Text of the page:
A Deakin research project on Geelong’s vacant industrial spaces has moved into its next stage.
Deakin University’s #VacantGeelong project will present a symposium this week at the National Wool Museum to discuss the historical impact of Geelong’s industrial spaces and potential for their future, as explored through a number of new artworks and Master of Architecture student thesis projects.
The “Vacancy and Preservation: the architecture of the post-industrial community” symposium is part of the current #VacantGeelong “Iconic Industry” exhibition at the National Wool Museum.
Through the #VacantGeelong project, a team of Deakin researchers, have engaged artists, students, and community groups to work on a vision for Geelong that celebrates and builds on its industrial history, its culture and its potential as a creative and clever city. The North Geelong studio provided a direct link to the industrial precinct and community engagement through its Open Studio events.
Robert Mihajlovski ‘The last industrial museum I’, 90 X 120 cm, Mixed media on canvas plus wooden stairs
Symposium organiser and lead researcher of #VacantGeelong, Dr Mirjana Lozanovska, a senior lecturer in Deakin’s School of Architecture and Built Environment, said “Iconic Industry” and the symposium were a pivotal part of the #VacantGeelong project.
“’Iconic Industry’ powerfully evokes the sounds, views, atmosphere and memories of Geelong’s industrial legacy,” Dr Lozanovska said.
“This large body of work has established a platform through which to identify what Geelong is and what it might morph into.
“We hope the symposium will provide a platform for the people who shape our city to take these ideas into the broader community.”
Robert Mihajlovski ‘The Industrial Paradise lost’, 80 x 120 cm, Mixed media on canvas
The symposium includes two panel discussions, with the first reviewing “Iconic Industry’s” artworks with a panel of art critics, Geelong cultural figures, and local artists.
The second will involve local geographers, heritage architects, community organisations and links to Renew Newcastle debating how creative engagement can help Geelong’s built environment move towards a post-industrial future.
The #VacantGeelong project began in 2015 with Deakin Master of Architecture student research projects which mapped and interpreted vacant industrial space in Geelong and brings together researchers from the School of Architecture and Built Environment and School of Communication and Creative Arts.
Sarah Duyshart, ‘Oil Arch’, HD Video: 10mins, 16:9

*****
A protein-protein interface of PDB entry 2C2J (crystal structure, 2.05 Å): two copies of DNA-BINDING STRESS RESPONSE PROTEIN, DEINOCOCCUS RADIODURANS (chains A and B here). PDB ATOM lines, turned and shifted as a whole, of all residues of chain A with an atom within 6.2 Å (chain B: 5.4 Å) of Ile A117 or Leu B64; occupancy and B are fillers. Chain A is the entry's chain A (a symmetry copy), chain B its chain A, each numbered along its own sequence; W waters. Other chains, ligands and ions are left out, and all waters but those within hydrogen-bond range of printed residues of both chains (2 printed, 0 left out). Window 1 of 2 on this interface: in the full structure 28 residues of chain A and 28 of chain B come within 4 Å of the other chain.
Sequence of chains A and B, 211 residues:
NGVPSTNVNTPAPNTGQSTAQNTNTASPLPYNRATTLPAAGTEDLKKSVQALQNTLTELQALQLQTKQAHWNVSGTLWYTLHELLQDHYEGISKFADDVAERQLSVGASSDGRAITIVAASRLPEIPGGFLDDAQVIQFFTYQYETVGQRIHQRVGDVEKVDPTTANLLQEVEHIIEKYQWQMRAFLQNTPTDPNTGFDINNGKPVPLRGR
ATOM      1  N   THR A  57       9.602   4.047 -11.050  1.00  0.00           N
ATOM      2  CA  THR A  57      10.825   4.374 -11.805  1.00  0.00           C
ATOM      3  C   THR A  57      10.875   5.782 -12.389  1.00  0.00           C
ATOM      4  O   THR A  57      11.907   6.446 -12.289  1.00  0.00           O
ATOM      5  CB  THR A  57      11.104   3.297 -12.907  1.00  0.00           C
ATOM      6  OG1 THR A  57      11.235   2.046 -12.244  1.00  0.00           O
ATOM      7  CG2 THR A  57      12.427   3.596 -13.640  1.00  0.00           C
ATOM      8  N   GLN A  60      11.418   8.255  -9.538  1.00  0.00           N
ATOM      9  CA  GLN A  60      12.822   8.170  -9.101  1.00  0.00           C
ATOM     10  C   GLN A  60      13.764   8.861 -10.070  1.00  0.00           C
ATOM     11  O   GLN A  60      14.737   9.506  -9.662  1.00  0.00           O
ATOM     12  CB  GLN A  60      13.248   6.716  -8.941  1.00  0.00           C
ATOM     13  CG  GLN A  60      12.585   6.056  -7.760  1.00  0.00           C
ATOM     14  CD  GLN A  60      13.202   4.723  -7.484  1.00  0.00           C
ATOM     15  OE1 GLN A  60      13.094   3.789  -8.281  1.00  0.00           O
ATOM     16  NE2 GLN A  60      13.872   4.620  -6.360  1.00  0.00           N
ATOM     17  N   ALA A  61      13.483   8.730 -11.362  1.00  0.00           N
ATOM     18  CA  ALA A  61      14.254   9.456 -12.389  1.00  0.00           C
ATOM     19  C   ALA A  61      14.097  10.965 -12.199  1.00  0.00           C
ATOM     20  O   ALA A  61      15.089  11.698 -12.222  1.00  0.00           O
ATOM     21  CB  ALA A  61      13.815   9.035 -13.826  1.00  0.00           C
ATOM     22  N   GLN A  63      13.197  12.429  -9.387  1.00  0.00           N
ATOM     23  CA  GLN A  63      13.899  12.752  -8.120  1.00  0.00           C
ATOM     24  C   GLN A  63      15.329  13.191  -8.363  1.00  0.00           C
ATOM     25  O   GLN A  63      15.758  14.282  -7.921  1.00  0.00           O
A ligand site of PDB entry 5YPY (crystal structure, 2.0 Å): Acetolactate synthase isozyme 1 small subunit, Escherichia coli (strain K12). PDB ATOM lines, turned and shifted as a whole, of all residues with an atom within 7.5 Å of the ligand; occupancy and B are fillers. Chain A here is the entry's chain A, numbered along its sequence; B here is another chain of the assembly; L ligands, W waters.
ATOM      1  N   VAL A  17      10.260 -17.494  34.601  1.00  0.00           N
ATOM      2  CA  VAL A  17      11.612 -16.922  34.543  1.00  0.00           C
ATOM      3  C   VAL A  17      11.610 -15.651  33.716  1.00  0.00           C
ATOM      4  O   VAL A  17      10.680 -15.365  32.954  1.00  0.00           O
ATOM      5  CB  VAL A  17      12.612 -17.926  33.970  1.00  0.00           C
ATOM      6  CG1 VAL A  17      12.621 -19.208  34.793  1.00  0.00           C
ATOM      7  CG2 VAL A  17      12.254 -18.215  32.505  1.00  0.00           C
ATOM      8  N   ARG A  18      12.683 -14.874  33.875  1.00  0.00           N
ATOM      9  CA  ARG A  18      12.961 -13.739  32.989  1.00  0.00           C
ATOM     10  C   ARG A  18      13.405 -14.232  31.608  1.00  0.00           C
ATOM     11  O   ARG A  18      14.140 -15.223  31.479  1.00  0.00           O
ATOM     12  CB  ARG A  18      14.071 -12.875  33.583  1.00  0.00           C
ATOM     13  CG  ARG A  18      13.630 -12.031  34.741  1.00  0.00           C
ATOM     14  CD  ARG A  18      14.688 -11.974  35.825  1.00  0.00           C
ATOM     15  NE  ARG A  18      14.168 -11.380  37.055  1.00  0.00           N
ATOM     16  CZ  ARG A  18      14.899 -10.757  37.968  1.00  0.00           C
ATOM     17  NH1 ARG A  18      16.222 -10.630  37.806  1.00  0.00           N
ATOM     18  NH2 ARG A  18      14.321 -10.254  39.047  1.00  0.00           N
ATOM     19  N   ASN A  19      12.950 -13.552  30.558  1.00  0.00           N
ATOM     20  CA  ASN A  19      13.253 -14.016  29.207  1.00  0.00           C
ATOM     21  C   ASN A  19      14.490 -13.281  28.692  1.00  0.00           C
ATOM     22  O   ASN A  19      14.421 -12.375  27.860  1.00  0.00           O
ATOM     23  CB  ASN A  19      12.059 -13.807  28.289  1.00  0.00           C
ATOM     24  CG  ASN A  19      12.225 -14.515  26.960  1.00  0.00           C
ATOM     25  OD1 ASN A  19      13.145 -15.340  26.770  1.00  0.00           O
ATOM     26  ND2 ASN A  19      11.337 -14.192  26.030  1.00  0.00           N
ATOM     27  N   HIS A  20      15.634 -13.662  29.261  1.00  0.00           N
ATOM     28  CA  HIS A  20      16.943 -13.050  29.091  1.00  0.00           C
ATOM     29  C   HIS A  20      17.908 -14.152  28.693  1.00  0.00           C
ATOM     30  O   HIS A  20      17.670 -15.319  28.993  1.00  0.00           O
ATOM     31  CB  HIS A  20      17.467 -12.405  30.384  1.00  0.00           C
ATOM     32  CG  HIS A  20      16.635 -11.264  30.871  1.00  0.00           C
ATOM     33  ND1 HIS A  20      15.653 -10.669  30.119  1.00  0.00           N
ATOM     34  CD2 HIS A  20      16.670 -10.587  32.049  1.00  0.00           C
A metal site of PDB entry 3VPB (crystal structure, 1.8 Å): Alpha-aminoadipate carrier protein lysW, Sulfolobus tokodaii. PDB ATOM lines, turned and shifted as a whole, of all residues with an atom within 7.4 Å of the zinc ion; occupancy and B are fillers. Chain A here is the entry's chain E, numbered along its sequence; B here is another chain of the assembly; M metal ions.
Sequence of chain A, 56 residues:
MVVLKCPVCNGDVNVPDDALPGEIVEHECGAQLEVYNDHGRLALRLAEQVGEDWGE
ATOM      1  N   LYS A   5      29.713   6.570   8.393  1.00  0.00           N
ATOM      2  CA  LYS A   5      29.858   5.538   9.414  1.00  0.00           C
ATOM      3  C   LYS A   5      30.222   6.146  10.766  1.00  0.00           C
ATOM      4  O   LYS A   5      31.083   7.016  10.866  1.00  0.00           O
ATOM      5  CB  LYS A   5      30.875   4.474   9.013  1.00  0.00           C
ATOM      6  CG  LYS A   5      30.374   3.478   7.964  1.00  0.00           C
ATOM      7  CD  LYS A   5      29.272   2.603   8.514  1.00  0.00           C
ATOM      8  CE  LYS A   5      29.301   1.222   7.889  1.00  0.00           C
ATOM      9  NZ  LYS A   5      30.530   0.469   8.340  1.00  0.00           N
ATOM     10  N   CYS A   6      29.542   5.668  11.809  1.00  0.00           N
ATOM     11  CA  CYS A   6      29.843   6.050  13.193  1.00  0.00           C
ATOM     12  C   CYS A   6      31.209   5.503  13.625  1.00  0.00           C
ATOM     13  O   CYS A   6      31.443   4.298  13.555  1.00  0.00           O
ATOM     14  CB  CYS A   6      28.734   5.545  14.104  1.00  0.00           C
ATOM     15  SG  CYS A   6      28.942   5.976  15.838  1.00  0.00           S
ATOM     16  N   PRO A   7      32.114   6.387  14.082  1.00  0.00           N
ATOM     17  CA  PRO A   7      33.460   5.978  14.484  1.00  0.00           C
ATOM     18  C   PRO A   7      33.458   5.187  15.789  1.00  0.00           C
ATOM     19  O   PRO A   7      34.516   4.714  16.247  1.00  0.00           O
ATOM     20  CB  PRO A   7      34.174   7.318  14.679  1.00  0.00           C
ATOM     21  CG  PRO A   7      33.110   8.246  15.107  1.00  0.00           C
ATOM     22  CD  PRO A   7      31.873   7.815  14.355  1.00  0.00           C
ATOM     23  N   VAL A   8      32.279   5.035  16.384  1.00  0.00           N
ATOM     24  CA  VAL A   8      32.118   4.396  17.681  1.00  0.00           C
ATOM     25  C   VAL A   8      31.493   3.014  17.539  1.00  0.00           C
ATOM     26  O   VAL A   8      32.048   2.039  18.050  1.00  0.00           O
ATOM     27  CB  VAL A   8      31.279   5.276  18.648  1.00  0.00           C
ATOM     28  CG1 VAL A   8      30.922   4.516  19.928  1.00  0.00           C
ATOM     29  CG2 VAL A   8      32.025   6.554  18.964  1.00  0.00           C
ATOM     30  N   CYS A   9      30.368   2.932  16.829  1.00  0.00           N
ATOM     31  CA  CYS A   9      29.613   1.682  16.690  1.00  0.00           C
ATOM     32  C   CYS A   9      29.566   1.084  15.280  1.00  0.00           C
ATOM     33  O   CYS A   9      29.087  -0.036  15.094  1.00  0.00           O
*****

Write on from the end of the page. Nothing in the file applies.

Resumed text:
Dr Lozanovska said the project focuses on Geelong’s vacant industrial buildings, such as Ford’s production plant, Alcoa, Timber sawmills, Cement works, and wool industry, and presents a model for “creative research.”
“Our research looks at what industrial buildings contribute to a city like Geelong and explores the value of industrial architecture once it is no longer used for its original function,” Dr Lozanovska said.
“Our research team is developing a model and methodology for the architecture of the post-industrial community through a collaborative interface between architecture, art and community, firstly giving voice to the communities the industries have helped to foster, and secondly through processes that establish knowledge economies with key agencies shaping the city.”
Dr Lozanovska explained that Master of Architecture students’ investigation of vacant industrial buildings and sites, their histories, practices and aesthetics, used quantitative approaches such as Architectural Data Collection (size, volume, structure, location, site conditions, and materials) and economic and statistical data collection, as well as qualitative approaches looking at textures, weathering and imagery. Students examined how a distant view of Alcoa is integral to the character of Geelong and how numerous industrial buildings have been demolished because the heritage register is dominated by an interest in individual houses.
Evelyn Ye Jing Pan (supervisor Akari Nakai Kidd) Part 1: Drive Drawings 1 and 2, drawings completed by the drawing device while driving along the two selected itineraries around the Alcoa Smelter
“The #VacantGeelong project is all about using art and artists, their visions and perspective, to guide us in understanding the value and role of the buildings and the community memories bound up with them in the transition to a post-industrial city,” she said.
In June this year, the project was part of the 2017 London Festival of Architecture as Dr Lozanovska chaired a roundtable discussion held at the Patrick Heide Contemporary Art gallery in London.
“The London Festival of Architecture is a major annual event in London. Our involvement illustrates the impact of the #VacantGeelong project in the artistic and scholarly community,” Dr Lozanovska said.
“The interest that was raised demonstrates that the while the project is focused on Geelong, it is exploring major issues that resonate in many parts of the world.”
The #VacantGeelong team includes the School of Architecture and Built Environment’s Dr Lozanovska, Dr David Beynon and Dr Diego Fullaondo and the School of Communication and Creative Arts’ Dr Cameron Bishop and Dr Anne Scott Wilson. The project is supported by Creative Victoria and the City of Greater Geelong, and has established an industry partnership with the National Wool Museum, supported by Deakin’s Faculty of Science, Engineering and Built Environment’s Driving Innovation and Impact Fund.
Amanda Shone ‘Spare Parts’ Part 1. HD Video. Bench capturing hand projections
Main photograph: from left to right: Dr Cameron Bishop, Dr David Beynon, Dr Mirjana Lozanovska (standing) and Dr Diego Fullaondo and Dr Anne Wilson (kneeling)
Published by Deakin Research on 21 September 2017